Legislative Council: Wednesday, June 01, 2022


National Reconciliation Week

The Hon. S.G. WADE (15:56): This week is National Reconciliation Week, a time for all Australians to learn about our shared histories, cultures and achievements and to explore how each of us can contribute to achieving reconciliation in Australia. National Reconciliation Week is held each year between 27 May and 3 June. These two dates commemorate two significant milestones in the reconciliation journey: the 1967 referendum and the High Court Mabo decision respectively.

The theme of this year is 'Be brave. Make change.' The theme is a call to all Australians to make change through brave actions in their daily lives, where they live, work, play and socialise. It is a call for individuals, families, communities, organisations and governments to be brave, to tackle unfinished business in reconciliation so we can make change for the benefit of all Australians.

As we take the next step on reconciliation in this parliament, I believe it is important to recognise the progress that was made in the last parliament. Premier Steven Marshall was passionate about Aboriginal reconciliation. He was on the board of Reconciliation SA for eight years. He took on the Aboriginal affairs portfolio himself as Premier. Under his passionate leadership, the government had a record of being brave and making change through practical actions which supported the aspirations of Aboriginal people.

By the end of his term as Premier, South Australia had record numbers of Aboriginal students completing SACE, more government contracts going to Aboriginal owned and operated businesses, a record number of Aboriginal employees in the public sector and a record number of Aboriginal trainees and apprentices.

The Marshall team developed whole-of-government Aboriginal affairs action plans. The 2021-22 Aboriginal Affairs Action Plan outlined 41 specific actions, including the Marshall government's commitment to implementing the new Closing the Gap agreement. As a cabinet, we held six-monthly meetings with the South Australian Aboriginal Advisory Council. No previous South Australian government had done this.

The former Premier arranged for the Commissioner for Aboriginal Engagement, Dr Roger Thomas, to give an historic address to the parliament, setting out issues and challenges facing Aboriginal communities in South Australia. The Marshall Liberal government funded extensive consultation with Aboriginal people and communities about providing them with a Voice to the Parliament of South Australia, the cabinet, ministers and their agencies through the establishment of an Aboriginal representative body.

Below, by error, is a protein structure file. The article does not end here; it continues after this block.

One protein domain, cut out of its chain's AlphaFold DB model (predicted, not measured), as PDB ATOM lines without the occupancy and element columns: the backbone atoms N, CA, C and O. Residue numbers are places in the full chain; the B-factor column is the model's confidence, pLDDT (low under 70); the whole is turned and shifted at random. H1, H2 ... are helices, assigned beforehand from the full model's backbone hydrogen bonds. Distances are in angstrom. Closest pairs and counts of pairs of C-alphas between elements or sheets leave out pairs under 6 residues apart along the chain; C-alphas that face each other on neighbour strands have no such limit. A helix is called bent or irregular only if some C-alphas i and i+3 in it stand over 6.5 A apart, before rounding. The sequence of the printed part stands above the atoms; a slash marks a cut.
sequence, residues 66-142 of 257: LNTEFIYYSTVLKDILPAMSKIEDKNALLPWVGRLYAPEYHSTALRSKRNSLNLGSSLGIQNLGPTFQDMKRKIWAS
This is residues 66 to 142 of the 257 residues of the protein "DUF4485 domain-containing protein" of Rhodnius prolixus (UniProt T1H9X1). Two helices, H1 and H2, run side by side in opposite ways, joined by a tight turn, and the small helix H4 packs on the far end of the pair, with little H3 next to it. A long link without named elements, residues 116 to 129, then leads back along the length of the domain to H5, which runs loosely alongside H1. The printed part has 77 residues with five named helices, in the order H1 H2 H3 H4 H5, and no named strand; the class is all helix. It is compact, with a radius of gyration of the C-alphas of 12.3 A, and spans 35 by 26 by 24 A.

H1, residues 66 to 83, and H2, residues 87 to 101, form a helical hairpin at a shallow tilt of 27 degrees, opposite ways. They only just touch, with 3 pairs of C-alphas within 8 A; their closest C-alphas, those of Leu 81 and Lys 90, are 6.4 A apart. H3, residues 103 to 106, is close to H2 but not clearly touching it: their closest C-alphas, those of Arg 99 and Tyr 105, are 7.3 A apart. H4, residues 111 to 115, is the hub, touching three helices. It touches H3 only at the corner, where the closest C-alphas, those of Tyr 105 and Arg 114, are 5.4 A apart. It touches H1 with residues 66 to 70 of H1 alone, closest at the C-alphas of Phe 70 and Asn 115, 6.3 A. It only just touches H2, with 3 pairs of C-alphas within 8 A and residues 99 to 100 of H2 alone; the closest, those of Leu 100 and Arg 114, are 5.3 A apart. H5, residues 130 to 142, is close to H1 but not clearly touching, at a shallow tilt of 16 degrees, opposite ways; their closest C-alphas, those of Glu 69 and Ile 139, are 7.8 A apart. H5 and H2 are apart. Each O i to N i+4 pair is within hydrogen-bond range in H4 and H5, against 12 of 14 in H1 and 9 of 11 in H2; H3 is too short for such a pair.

The Commissioner for Aboriginal Children and Young People was appointed to assist Aboriginal families and communities to keep children safe in culturally appropriate ways and develop policies and practices that promote the safety and wellbeing of Aboriginal children who are over-represented in the child protection system.

The government implemented South Australia's first standalone Aboriginal housing policy, backed by $83 million of state and commonwealth funding. The government provided funding for the opening of a dialysis clinic on the APY lands by the Indigenous owned and run health service, Purple House.

The Marshall government invested more than $9 million to upgrade infrastructure in 15 regional Aboriginal communities, including road repairs, improvements to waste management and community infrastructures. The Marshall Liberal government provided $10 million in funding to extend the participation of Aboriginal men in violence prevention programs. We implemented a groundbreaking Aboriginal Strategic Framework through the Department for Correctional Services, the first of its kind in Australia, to ensure access to programs and services that are responsive to the unique cultural and gendered needs of Aboriginal prisoners.

In partnership with the federal government, we established the Circle—First Nations Entrepreneur Hub at Lot Fourteen to support Aboriginal innovation, entrepreneurship and employment. The Marshall Liberal government also provided $86.5 million for the construction of a purpose-built facility to house South Australia's important cultural artefacts, including the most comprehensive collection of Aboriginal cultural materials in the world.

We provided annual funding totalling $4.03 million in 2020-21 in grants and other support for Aboriginal arts and crafts and funded the expansion of art centres on the APY lands and a gallery and studio in Adelaide. We also funded, with the federal government, a First Nations art and cultural centre now being built at Lot Fourteen, to be opened in 2025, which will be a world-class facility putting Aboriginal cultures at the forefront, driving awareness, understanding and reconciliation.

Reconciliation is a shared responsibility for all of us in this parliament and in our communities. We need to be brave. We need to make change. It is important that, like the Marshall government, we drive practical actions across government and across the community to make real improvements in the lives of Aboriginal South Australians.